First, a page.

For those curious, we are using the NVIDIA PCAT hardware for power monitoring, which is a direct inline method that separately logs both PCI Express connector and slot power draw in real time. The “total watts” number here is a combination of both values.
As to thermals, these are excellent, as one would expect considering this cooler is also found on XFX’s XTX version of the card. During our looped Metro Exodus testing we saw load temps of just 57 C core, 73 C hot spot in an ~18 C room. Fans were very quiet under load, spinning up to a max of 1500 RPM. At idle the card is silent (zero RPM).
XFX has produced a very nice design for their MERC series once again, with factory-overclocked performance that remains cool and quiet, complemented by an attractive aesthetic. Unfortunately for XFX, at $979 USD the card is only $20 from a reference RX 7900 XTX ($999 USD), though our MERC 310 “Black Edition” card offers higher clocks than the vanilla MERC 310 RX 7900 XT, which should retail just below this at $949 USD.
AMD has positioned these RX 7900 cards as the value alternative to NVIDIA’s RTX 4080, but does partners no favors in pricing the XT and XTX $100 apart. We knew going into this launch that there would be pricing overlap, and here XFX makes the decision to keep this card below the $999 mark, which is admirable considering there ARE $999 7900 XT designs out there.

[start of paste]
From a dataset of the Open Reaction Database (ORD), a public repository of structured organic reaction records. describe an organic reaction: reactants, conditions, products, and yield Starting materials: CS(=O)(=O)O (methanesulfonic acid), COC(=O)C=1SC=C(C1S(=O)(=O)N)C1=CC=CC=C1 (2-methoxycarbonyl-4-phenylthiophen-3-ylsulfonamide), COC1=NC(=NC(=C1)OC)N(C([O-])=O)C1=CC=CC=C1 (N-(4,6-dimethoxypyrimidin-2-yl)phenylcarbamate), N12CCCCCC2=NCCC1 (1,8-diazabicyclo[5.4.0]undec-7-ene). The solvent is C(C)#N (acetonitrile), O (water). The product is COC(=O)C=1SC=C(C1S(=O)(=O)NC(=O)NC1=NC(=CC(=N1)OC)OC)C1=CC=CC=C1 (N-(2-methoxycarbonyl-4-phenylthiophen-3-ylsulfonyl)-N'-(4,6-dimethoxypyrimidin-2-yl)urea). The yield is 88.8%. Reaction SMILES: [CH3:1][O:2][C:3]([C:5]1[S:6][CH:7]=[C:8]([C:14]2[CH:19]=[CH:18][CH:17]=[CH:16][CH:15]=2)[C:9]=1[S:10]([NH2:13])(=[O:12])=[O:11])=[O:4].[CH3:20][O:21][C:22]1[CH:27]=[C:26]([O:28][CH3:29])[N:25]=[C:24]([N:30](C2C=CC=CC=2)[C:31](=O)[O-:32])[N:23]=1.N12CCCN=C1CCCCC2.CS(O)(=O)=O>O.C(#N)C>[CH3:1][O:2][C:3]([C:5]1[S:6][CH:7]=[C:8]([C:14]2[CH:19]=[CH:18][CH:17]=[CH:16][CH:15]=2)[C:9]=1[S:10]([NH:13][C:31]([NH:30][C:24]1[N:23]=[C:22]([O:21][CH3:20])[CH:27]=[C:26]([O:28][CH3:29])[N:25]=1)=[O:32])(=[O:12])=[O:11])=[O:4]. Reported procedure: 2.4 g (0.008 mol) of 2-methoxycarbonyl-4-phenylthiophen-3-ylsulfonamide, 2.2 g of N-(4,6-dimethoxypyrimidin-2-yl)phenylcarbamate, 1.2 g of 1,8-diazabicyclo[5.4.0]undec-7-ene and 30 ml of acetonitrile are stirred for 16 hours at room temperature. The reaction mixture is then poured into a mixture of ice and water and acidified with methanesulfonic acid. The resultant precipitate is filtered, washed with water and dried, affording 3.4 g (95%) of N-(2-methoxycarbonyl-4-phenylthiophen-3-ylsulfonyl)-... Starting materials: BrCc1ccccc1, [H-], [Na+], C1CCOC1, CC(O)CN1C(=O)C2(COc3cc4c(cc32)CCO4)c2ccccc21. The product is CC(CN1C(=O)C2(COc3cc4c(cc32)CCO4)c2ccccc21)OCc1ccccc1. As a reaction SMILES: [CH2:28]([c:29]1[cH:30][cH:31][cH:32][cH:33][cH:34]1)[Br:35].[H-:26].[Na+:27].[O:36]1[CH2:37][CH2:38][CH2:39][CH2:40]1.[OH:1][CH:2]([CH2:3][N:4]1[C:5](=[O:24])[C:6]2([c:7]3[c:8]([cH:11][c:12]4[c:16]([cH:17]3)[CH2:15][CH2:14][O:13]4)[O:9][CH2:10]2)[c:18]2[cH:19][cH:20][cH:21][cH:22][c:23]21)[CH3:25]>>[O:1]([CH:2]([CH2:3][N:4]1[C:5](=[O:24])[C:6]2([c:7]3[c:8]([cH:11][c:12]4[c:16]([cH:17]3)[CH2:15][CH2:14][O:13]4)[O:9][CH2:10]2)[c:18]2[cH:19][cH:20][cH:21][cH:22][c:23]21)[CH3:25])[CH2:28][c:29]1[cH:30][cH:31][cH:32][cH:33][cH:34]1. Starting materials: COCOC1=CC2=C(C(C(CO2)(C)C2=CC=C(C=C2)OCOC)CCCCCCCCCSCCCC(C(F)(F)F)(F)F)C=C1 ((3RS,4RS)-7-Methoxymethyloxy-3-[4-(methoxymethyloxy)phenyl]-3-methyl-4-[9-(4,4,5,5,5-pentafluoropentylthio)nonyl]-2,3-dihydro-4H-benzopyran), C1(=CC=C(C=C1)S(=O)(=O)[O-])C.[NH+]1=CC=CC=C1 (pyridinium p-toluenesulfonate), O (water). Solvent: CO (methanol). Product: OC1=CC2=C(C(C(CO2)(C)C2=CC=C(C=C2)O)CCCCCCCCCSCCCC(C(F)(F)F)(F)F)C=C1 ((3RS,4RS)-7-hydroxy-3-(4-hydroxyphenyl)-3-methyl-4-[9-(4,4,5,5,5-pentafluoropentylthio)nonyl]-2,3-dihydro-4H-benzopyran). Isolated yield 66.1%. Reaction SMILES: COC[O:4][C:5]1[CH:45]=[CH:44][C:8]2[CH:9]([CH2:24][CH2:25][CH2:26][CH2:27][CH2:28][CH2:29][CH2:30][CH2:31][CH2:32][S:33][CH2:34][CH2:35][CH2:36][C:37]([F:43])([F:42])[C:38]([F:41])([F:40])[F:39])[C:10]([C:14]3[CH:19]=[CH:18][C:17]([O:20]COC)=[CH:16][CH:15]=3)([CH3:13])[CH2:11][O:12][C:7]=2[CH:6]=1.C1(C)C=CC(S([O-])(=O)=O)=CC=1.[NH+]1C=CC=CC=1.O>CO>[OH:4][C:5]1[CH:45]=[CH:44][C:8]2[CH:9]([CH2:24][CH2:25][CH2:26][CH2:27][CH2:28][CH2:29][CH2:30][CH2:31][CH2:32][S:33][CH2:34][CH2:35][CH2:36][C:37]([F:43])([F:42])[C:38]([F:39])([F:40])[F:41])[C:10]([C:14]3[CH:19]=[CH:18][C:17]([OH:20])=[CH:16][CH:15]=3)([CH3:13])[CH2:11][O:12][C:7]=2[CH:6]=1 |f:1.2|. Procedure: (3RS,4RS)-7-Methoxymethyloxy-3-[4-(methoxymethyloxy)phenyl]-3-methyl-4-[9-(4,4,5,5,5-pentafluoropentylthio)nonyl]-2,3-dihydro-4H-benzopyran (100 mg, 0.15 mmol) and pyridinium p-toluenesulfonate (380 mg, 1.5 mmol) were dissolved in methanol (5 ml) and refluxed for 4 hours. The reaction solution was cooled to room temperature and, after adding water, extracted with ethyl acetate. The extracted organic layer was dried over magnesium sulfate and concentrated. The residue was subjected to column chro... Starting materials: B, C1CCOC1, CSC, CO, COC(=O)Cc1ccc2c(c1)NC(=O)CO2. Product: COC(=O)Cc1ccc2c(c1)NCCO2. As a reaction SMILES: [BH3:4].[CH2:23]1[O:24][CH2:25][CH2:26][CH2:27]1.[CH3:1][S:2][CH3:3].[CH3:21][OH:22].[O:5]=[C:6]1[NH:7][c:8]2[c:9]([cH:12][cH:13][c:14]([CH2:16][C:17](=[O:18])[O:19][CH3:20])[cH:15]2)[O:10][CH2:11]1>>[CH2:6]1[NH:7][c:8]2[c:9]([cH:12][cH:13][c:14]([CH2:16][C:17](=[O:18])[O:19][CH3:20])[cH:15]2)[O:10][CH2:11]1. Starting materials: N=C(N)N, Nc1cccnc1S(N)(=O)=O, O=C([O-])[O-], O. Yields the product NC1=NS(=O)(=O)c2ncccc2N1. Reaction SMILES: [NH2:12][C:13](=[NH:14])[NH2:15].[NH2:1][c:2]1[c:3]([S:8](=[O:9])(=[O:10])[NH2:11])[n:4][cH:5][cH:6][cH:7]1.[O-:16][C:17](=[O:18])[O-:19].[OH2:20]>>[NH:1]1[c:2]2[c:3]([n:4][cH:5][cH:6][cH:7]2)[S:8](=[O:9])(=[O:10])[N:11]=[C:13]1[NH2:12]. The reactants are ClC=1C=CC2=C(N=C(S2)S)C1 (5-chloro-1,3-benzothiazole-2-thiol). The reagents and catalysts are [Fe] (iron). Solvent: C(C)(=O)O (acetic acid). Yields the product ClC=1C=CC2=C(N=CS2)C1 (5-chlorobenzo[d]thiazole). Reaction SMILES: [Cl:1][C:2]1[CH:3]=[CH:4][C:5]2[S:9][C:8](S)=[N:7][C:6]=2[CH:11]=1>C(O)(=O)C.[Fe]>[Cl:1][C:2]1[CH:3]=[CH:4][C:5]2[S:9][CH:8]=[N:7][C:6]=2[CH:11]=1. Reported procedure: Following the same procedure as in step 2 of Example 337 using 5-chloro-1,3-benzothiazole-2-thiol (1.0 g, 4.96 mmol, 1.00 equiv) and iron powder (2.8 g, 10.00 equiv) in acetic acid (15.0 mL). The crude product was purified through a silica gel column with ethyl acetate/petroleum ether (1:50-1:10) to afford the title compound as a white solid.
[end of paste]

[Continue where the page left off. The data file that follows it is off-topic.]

I’m just stating the obvious here, but if performance was really close between the XT and XTX, similar retail prices would be ok as shoppers could just get what was available. But the XT – even this overclocked version – isn’t close to the XTX. The $899 reference price feels temporary; as if AMD is simply waiting to see where NVIDIA positions their next GPU.
If you like what you see from XFX with this design, I would be suggest looking at their Speedster MERC 310 RX 7900 XTX, instead. AMD’s more powerful GPU is really better suited to a premium product like this. Really, however, I suggest waiting until NVIDIA releases their RTX 4070 or whatever it will be called, as reduced prices / rebate offers are not out of the realm of possibility with these RX 7900 XT cards. Unless there is scarcity, in which case there won’t be any reason to discount anything.